perl socket not flushed on shutdown

The following code fails, even if you have the echo server running:

#!/usr/bin/perl -w
 use strict;
 use Socket;

($remote, $port, $serv, $iaddr, $paddr, $proto_name, $proto, 
$line, $an_ix, $loop_count, $do_shutdown);

# configuration

$loop_count = 01000;	# set to 010000 to succeed
$do_shutdown = 01;	# otherwise the programme will wait indefinitely

$proto_name = 'tcp';
($proto = getprotobyname ($proto_name)) || die "$proto_name: $!";
$remote = 'localhost';
($iaddr = inet_aton ($remote)) || die "$remote: $!";
$serv = 'echo';
($port = getservbyname ($serv, 'tcp')) || die "$serv: $!";
socket (SOCK, PF_INET, SOCK_STREAM, $proto) || die "socket: $!"; 
connect SOCK, sockaddr_in ($port, $iaddr) || die "connect: $!"; 
for ($an_ix = 0; $an_ix < $loop_count; ++$an_ix) { print SOCK 'a'; print '+'; } 
shutdown SOCK, 01 if $do_shutdown; read (SOCK, $line, 01) >= 0 || die "read: $!"; 
die "fail: expected 'a', got '$line'" unless $line eq 'a';
close SOCK;

The reason is that shutdown does not flush the file handle representing the socket. Which is not what one would expect.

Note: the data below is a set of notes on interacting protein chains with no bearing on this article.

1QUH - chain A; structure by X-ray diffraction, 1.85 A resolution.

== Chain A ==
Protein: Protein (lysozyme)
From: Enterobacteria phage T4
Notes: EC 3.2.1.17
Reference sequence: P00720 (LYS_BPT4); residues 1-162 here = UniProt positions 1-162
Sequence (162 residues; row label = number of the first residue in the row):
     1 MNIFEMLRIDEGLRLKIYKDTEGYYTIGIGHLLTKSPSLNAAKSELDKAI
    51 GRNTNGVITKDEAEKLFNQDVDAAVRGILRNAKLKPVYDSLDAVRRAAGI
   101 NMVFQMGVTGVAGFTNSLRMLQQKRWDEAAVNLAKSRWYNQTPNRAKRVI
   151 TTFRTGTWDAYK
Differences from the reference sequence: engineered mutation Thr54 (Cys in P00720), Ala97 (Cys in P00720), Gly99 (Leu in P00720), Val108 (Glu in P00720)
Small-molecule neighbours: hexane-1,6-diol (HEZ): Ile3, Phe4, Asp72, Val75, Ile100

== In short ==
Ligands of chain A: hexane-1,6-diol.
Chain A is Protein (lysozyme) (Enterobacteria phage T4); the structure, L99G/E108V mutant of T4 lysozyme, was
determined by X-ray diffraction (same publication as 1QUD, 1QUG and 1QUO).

What do you think?

You’re mixing buffered and unbuffered I/O. print is buffered but read is raw. You should set autoflush on the socket or use syswrite instead of print.

But what if I would rather use a buffered socket? I have a protocol that allows buffering.

Then you should call flush on the socket before closing it. You should also call flush when completed lines are expected.

It is rather inconsistent. If I call close, the buffer is flushed, but if I call shutdown, it is discarded.
But if I call close on a socket, it is closed both ways so I shall not be able to read the answer.
Thanks anyway :slight_smile:

shutdown’s flush has nothing to do with buffered I/O. It works at the socket level. shutdown just maps to the shutdown system call. Your bytes are stuck in the I/O buffer. Perl’s close will also flush the buffered I/O. It’s more than just the close system call.

You have to differentiate between library routines and syscalls.